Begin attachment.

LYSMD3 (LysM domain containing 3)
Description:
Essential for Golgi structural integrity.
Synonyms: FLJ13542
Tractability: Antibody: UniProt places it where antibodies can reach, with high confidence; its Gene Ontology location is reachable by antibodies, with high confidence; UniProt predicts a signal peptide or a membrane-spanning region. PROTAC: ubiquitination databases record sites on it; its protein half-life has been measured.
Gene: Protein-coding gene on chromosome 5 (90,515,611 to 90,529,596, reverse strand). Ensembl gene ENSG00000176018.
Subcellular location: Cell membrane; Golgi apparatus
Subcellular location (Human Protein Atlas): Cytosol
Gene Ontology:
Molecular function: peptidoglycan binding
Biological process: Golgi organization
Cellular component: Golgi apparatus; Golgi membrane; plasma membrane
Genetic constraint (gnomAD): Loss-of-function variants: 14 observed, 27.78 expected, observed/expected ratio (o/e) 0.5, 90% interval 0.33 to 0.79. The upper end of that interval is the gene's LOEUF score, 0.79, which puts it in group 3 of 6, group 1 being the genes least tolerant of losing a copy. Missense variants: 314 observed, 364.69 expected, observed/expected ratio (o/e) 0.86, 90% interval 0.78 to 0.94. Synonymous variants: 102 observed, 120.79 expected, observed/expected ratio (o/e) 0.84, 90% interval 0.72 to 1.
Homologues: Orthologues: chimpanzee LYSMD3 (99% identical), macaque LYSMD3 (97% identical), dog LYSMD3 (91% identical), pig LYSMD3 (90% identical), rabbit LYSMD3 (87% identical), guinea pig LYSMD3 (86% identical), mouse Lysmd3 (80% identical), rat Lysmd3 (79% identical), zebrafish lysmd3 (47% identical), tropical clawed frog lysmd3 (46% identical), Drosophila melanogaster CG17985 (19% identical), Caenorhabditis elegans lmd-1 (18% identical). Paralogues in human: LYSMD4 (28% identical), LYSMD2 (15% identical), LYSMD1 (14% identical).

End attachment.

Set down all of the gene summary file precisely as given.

LYSMD3 (LysM domain containing 3)
Description:
Essential for Golgi structural integrity.
Synonyms: FLJ13542
Tractability: Antibody: UniProt places it where antibodies can reach, with high confidence; its Gene Ontology location is reachable by antibodies, with high confidence; UniProt predicts a signal peptide or a membrane-spanning region. PROTAC: ubiquitination databases record sites on it; its protein half-life has been measured.
Gene: Protein-coding gene on chromosome 5 (90,515,611 to 90,529,596, reverse strand). Ensembl gene ENSG00000176018.
Subcellular location: Cell membrane; Golgi apparatus
Subcellular location (Human Protein Atlas): Cytosol
Gene Ontology:
Molecular function: peptidoglycan binding
Biological process: Golgi organization
Cellular component: Golgi apparatus; Golgi membrane; plasma membrane
Genetic constraint (gnomAD): Loss-of-function variants: 14 observed, 27.78 expected, observed/expected ratio (o/e) 0.5, 90% interval 0.33 to 0.79. The upper end of that interval is the gene's LOEUF score, 0.79, which puts it in group 3 of 6, group 1 being the genes least tolerant of losing a copy. Missense variants: 314 observed, 364.69 expected, observed/expected ratio (o/e) 0.86, 90% interval 0.78 to 0.94. Synonymous variants: 102 observed, 120.79 expected, observed/expected ratio (o/e) 0.84, 90% interval 0.72 to 1.
Homologues: Orthologues: chimpanzee LYSMD3 (99% identical), macaque LYSMD3 (97% identical), dog LYSMD3 (91% identical), pig LYSMD3 (90% identical), rabbit LYSMD3 (87% identical), guinea pig LYSMD3 (86% identical), mouse Lysmd3 (80% identical), rat Lysmd3 (79% identical), zebrafish lysmd3 (47% identical), tropical clawed frog lysmd3 (46% identical), Drosophila melanogaster CG17985 (19% identical), Caenorhabditis elegans lmd-1 (18% identical). Paralogues in human: LYSMD4 (28% identical), LYSMD2 (15% identical), LYSMD1 (14% identical).